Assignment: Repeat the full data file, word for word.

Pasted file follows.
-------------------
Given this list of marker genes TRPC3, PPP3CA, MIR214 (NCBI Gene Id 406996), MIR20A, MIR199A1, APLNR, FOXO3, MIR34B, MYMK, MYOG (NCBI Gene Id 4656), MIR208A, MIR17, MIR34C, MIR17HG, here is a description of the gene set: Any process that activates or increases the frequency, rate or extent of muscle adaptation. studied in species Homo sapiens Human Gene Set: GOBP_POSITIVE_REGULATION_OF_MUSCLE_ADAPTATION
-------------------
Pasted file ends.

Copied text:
Given this list of marker genes TRPC3, PPP3CA, MIR214 (NCBI Gene Id 406996), MIR20A, MIR199A1, APLNR, FOXO3, MIR34B, MYMK, MYOG (NCBI Gene Id 4656), MIR208A, MIR17, MIR34C, MIR17HG, here is a description of the gene set: Any process that activates or increases the frequency, rate or extent of muscle adaptation. studied in species Homo sapiens Human Gene Set: GOBP_POSITIVE_REGULATION_OF_MUSCLE_ADAPTATION